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1GB vs 2GB for gaming XP build

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First post, by Lostdotfish

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I'm in the process of building an XP gaming platform and wondered what everyone's thoughts were on RAM capacity and configurations.

I'm playing with various platforms and chipsets, so a broad discussion is welcome. I'm mostly playing with the following AMD hardware

nForce 2 - Athlon XP S462
nForce 4 - S939
790GX - AM2/AM3

Also keen to hear about what works well on the contemporary Pentium 4 chipsets, 875, 915, X38, X48, X58 etc

I have most experience with the nForce 2 S462 platform, as that was my system back in the day. The received wisdom back then was that 1GB in dual channel (2x512) was optimal for gaming performance with 2GB configurations showing performance dips (whether 2x1GB or 4x512). This was running BH5 on super tight timings and high voltages (3.6vdimm ftw).

I also had a 939 system back in the day but I never really clicked with it but on reflection, maybe moving my BH5 ram over to it wasn't the best match.

I have no real experience of the later, PCI Express platforms.

Reply 1 of 27, by Jo22

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3GB

Edit: Or 4GB for dual-channel?

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Reply 2 of 27, by TrashPanda

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Jo22 wrote on 2022-05-08, 13:31:

3GB

Edit: Or 4GB for dual-channel?

4gb is pretty pointless if running a 32bit OS, since you will only ever get 3.5gb of it due to how Windows maps out Video memory, 3 gb is pretty nice but 2gb will also work just as good for gaming.

Yea I know about the weird hacks that let you get 4+gb under a 32bit os but who the fuck wants to bother with that shit for a gaming rig.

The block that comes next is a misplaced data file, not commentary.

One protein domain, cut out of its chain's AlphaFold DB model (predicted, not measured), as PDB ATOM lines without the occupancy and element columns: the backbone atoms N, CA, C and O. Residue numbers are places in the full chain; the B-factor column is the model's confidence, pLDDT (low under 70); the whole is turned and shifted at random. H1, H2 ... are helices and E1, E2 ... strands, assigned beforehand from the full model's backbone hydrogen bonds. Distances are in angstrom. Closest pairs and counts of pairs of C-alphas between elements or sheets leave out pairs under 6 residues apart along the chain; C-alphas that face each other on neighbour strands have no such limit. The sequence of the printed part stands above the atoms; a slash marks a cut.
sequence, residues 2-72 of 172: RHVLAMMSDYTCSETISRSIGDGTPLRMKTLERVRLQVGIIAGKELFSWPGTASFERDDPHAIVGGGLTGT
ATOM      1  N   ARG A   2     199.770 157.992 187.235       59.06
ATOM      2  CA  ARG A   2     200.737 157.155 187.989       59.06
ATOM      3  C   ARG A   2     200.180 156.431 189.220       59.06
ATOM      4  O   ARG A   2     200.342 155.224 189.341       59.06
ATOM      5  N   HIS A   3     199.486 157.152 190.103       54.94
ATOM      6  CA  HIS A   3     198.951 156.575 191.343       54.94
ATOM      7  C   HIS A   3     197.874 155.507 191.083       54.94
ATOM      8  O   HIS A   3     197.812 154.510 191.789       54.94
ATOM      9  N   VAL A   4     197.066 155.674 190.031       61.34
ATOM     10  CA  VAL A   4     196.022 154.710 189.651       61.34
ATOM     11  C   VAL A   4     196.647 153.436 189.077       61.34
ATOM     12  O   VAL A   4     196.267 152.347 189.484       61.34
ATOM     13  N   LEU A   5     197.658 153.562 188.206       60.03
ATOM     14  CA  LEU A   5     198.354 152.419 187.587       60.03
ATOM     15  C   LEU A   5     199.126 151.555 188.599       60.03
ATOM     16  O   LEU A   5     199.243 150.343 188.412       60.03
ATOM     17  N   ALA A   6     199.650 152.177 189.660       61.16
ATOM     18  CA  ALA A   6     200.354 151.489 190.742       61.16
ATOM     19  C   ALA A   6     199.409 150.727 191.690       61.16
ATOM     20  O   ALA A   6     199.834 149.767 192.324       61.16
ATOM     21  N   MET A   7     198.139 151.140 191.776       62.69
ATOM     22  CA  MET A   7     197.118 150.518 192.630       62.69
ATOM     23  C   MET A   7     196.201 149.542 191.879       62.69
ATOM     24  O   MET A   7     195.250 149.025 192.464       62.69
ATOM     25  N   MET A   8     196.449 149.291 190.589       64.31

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Reply 4 of 27, by TrashPanda

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Lostdotfish wrote on 2022-05-08, 13:40:
Jo22 wrote on 2022-05-08, 13:31:

3GB

Edit: Or 4GB for dual-channel?

But surely there's no point exceeding 2GB on XP. I'm even questioning whether exceeding 1GB is worthwhile.

I honestly doubt there are many 32bit XP games that would exceed 1gb of ram usage let alone 2gb, but if you have other things running in the background then 2gb does provide a bit of wiggle room before you hit the swap file thrashing point.

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Reply 5 of 27, by auron

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Lostdotfish wrote on 2022-05-08, 13:08:

I have most experience with the nForce 2 S462 platform, as that was my system back in the day. The received wisdom back then was that 1GB in dual channel (2x512) was optimal for gaming performance with 2GB configurations showing performance dips (whether 2x1GB or 4x512). This was running BH5 on super tight timings and high voltages (3.6vdimm ftw).

never heard about this and the only related mention i can find offhand is that some boards may downclock to DDR333 with 3GB installed. that would still be quite a different case than 2GB performing slower than 1GB at the same settings. 2-DIMM configs should allow for potentially better timings than 4-DIMM when manually tweaking of course. and well, some received wisdom might be worth re-testing at times...

1GB was mostly fine for 2005-6 but with exceptions, e.g. battlefield 2, where you can still find a lot of reports of bad stutters with 1GB from back in the day, especially maxed out on large servers, that were gone with 2GB. a big thread here for example: https://forums.anandtech.com/threads/battlefi … pdated.1625598/

Reply 6 of 27, by waterbeesje

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In my opinion, if the costs are low, max it out. Put in 4x1GB or 2x1GB+2x513MB if possible. Just make sure it runs dual channel.

It sure will help to prevent a lot of swapping if you provide enough ram. And if not all ram is used... Who cares?

Stuck at 10MHz...

Reply 7 of 27, by Meatball